Loop of update queries

    UPDATE Items SET Tree = Null;

Then,

    UPDATE Items P INNER JOIN Items C ON P.ID=C.ParentID
    SET C.Tree = P.Tree & '/' & P.ParentID
    WHERE C.Tree Is Null;

Repeat until no records are affected. This is surprisingly fast. Note that cycles will be immediately visible as records having a ParentID but no Tree.


Move upstream

I have no idea how to do that in MySQL, but the idea would be to recursively find the parent until null, building the path from right to left. This is again very fast if you can use the table's index to seek the records. I did that several times using VB and Access, to good results (tested up to 150k records).

The advantage is that the tree does not need to be actually stored for this. This does need a failsafe for cycles (set max iterations or stop upon finding the same ID again).

The disadvantage is that it's not efficient to produce a sort order.


I should really not join in a MySQL thread, but here you go...
(^v°)
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ChoobsTechAuthor Commented:
To TerryAtOpus:

I am already doing it this way, but it's a hot fix but not a long term solution... My database hasn't been live for more than a month, and I'm already getting slow.

I need the speediest solution I can find...
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ChoobsTechAuthor Commented:
To harfang:

It is about items hierachy and not about path... Final result should avoid recursivity if possible, and therefore I was thinking paths might be usefull but so far all my tests were too heavy in storing the information and too slow on updates as parents still need to be updated.

What I would need would be the "preorder tree traversal algorithm" without its  flaw but didn't have the expected success so far...
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ChoobsTechAuthor Commented:
To dqmq:

Yes the approach is still valid with several parents, in a relational DB. You just need a binding table to store the lft and rgt property to have an  illimited amount of children (don't tell it to your wife, she might get some bad ideas! ).
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ChoobsTechAuthor Commented:
Sorry about the humor... Some lack of sleep and some excess of cafeine ;)
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dqmqCommented:
>Yes the approach is still valid with several parents, in a relational DB. You just need a binding table to store the lft and rgt property to have an  illimited amount of children

Of course, hierarchies can have unlimited children--that's not the issue.  Multiple parents, on the other hand, is not allowed in a hierarchy.  If you have multiple parents, then none of the hierarchical models will work--not nested set, not adjacency list, and not enumerated list.   If you have multiple parents, then you need a network model, not a hierarchical model.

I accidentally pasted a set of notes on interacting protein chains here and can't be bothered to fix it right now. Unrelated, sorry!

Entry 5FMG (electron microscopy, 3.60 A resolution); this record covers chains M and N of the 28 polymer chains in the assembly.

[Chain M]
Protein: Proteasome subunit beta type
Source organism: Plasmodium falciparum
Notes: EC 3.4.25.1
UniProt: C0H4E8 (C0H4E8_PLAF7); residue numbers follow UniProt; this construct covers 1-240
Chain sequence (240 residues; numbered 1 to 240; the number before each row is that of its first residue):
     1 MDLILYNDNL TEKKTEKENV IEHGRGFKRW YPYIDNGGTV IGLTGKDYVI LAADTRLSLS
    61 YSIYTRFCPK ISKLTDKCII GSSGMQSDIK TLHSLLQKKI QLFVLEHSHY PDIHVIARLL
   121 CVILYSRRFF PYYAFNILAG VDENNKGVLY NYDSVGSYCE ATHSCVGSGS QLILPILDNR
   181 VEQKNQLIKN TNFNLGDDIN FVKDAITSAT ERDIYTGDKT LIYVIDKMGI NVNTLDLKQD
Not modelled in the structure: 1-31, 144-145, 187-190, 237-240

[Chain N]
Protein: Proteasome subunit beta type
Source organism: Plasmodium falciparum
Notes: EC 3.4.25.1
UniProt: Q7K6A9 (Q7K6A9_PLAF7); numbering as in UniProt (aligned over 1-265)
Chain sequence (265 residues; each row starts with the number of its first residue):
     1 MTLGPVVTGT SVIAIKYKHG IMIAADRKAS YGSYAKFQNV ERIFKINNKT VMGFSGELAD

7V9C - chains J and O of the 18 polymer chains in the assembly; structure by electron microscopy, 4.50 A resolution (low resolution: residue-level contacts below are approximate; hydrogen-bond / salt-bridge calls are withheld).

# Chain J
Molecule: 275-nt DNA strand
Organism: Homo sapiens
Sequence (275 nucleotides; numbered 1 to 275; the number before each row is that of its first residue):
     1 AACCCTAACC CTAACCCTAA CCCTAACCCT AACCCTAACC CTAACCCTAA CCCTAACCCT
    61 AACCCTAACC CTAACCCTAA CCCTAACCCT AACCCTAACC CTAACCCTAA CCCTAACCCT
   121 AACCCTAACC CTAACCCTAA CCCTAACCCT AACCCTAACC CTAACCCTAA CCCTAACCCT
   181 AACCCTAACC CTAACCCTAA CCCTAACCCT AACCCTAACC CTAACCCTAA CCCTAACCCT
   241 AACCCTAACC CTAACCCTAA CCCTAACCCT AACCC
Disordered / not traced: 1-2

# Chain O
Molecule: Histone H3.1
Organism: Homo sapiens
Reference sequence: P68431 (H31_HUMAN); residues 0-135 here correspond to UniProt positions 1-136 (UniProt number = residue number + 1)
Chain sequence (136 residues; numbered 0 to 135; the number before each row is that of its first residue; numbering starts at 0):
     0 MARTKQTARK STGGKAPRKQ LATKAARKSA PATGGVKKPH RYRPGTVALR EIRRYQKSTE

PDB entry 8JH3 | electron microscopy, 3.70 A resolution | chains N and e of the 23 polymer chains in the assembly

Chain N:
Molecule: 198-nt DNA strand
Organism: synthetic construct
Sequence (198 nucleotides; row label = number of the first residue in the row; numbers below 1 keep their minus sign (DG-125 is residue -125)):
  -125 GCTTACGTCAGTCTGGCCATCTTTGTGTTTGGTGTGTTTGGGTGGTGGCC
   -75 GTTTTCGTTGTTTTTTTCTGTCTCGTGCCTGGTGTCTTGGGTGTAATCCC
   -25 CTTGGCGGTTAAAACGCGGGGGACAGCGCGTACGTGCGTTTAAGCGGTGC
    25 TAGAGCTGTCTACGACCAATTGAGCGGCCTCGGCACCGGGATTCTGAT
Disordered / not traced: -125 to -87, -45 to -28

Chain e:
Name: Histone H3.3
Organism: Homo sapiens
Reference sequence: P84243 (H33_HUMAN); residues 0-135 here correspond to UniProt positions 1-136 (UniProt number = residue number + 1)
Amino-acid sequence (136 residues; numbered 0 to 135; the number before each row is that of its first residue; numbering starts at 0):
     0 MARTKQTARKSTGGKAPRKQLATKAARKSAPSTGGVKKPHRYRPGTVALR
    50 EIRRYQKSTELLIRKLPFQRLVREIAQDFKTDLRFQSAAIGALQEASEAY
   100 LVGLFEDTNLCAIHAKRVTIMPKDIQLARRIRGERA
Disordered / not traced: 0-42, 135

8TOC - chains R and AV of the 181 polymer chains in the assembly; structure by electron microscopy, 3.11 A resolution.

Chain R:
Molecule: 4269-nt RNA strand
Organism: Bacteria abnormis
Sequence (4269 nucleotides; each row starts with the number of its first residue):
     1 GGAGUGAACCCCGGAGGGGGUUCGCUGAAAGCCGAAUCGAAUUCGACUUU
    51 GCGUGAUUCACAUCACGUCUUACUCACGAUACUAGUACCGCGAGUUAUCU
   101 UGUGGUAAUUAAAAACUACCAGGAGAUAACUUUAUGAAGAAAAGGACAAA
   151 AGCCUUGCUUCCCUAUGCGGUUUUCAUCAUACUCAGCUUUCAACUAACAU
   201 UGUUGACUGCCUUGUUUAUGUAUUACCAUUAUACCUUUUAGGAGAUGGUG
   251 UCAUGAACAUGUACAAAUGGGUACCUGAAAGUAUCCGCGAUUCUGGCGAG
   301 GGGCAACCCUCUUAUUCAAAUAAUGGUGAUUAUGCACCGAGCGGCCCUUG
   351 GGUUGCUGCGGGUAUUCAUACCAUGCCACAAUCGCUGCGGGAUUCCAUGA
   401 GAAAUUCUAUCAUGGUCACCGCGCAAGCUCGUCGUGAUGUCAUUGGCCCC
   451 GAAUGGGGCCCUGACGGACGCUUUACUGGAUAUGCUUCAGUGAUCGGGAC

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dqmqCommented:
There is an interesting variation to nested set that you might find useful.  I don't know the name, but it goes like this.  Instead of left and right columns, use sequence and level columns.  The sequence column is exactly the same as the left column in nested set.  The level column is the level in the hierarchy, i.e. root level=0, children of root=1, and so forth.

The query to produce a list of all descendents is,

Select * from yourtable p, yourtable c
  where p.id=whatever
     and c.level >= p.level
     and c.sequence <=
          (select coalesce(min(sequence),c.sequence)
           where sequence > c.sequence
               and level < c.level)

If you want to indent the levels, that's easy enough since you have level number in each row.  If you want to minimize the overhead of updating, then increment the sequence number by 10.  That permits you to insert 10 children of the same parent before you need to do the mass-update thing. Deleting a row is trivial--just delete it.  






 




 
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ChoobsTechAuthor Commented:
Sounds very satisfying to my needs... I need to implement and test it to get practical impact of such a model on my query speed on updates and delete. Need some time to check it. But so far I think this was probably what I looked for.
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ChoobsTechAuthor Commented:
Ok I'm still thinking of improving it. But it's the best I have seen so far :D Might bug people again if my db gets slow... But works fine for now...

Thanx a LOT!
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ChoobsTechAuthor Commented:
Comment to help people searching on this topic:

1-Definive answer was the one from dgmg.

2-The reply of TerryAtOpus can be very usefull as well if you are looking for a speedy recursive php solution, mine needed to be mysql but it's definitly worth a go in other cases!